Prawn row erupts as Boris Johnson accused of protecting feelings of SHELLFISH over people

House of Lords: Reform expert advises against a third house

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The Government is gearing up to introduce the Animal Welfare (Sentience) Bill, which has attracted some scepticism in the House of Lords for its timing. A new amendment has increased the scope of the living, sentient creatures included in the Bill, under which lobsters, crabs, and octopuses are now included.

The Bill followed the results of an independent review into whether certain creatures could be considered sentient.

The report, commissioned by the Government from the London School of Economics and Political Science, detailed strong scientific evidence for certain decapod crustaceans and various other creatures being sentient.

The Bill, which has passed its third reading in the House of Lords, will set up an Animal Sentience Committee, which will report to the Government on issues of sentient animal welfare.

Despite its passing, some Lords peers, including Conservative Lord Herbert of South Downs, argued that the Government is demonstrating itself to be “inclined to bend without sufficient thoughts to populism”.

Lord Herbert told the Lords: “Every one of us in this House, every one of us wants to promote animal welfare. I certainly do. I feel strongly that animals must be treated properly.

“But whatever the good intentions of those promoting this Bill, I fear that it is not a wise measure as drafted.”

He added: “In fact, if we take a step back, it is actually an incredible measure.

“It seriously proposes that the effect of any government policy on the welfare of animals may be considered by an unfettered statutory committee.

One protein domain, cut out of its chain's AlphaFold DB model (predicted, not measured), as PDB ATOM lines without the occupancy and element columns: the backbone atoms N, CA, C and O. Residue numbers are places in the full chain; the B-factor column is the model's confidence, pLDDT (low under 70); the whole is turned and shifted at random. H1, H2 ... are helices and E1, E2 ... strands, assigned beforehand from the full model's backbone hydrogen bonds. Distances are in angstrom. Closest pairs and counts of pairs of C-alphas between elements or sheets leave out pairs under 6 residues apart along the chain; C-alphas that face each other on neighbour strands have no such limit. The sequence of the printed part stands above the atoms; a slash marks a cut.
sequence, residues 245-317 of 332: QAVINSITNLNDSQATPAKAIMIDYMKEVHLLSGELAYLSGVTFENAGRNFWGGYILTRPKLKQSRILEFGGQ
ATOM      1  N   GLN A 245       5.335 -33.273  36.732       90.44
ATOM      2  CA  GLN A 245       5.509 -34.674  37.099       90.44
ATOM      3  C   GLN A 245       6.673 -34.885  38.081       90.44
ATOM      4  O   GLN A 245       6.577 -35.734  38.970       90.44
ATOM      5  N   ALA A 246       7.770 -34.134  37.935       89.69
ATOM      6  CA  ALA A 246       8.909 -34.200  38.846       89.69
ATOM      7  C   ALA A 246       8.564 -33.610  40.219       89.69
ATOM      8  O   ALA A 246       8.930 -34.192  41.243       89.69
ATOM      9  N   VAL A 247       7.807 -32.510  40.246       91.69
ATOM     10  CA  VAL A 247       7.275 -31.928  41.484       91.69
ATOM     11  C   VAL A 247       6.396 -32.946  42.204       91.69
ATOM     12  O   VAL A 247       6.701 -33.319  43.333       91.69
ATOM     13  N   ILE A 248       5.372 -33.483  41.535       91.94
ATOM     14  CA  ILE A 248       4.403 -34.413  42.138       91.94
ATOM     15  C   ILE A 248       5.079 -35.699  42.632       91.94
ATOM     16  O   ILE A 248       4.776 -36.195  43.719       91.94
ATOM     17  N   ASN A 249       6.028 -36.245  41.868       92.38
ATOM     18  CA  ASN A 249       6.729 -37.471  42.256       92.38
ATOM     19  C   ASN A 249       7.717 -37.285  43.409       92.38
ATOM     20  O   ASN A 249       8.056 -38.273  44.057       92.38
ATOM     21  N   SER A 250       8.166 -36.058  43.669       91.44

“When the Bill started this measure applied only to vertebrates.

“Now, it applies to cephalopod, molluscs and decapod crustaceans.

“That was one of the few amendments made to this Bill, and that was by the Government.”

He questioned the timing of the new bill at a point where the ongoing COVID-19 crisis continued to make the daily headlines.

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He said: “So at the height of a pandemic, which has killed thousands of people and cost our economy billions, we have decided to devote time to passing a law to ensure that no government policy can hurt the feelings of a prawn.”

Fellow Tory peer, Lord Cormack, backed up Lord Herbert’s comments on the scheduling of the Bill.

He commented that “nobody could have put it better than Lord Herbert”, he then continued on to ask: “Why is Parliament considering consuming itself with considerations for the welfare of the prawn when all around people are in danger of a deadly virus?”

He said: “It shows a completely warped sense of perspective and priorities.

“It is something of which I feel deeply ashamed.”

Lord Benyon, Minister for Rural Affairs, rebuked the accusations from the Lords, which he said appeared to “suggest that this House can’t hold two thoughts in its head at the same time.”

He conceded that some of Lord Herbert’s comments “struck home”, but played down the need to only focus on a singular government policy at any one time.

He added: “Of course, the priority of this House and the Government and all of us is to deal with a pandemic, but the idea that you can’t produce legislation on any other subject, which is the logical conclusion of his argument, is one that I’m afraid I don’t agree with.”

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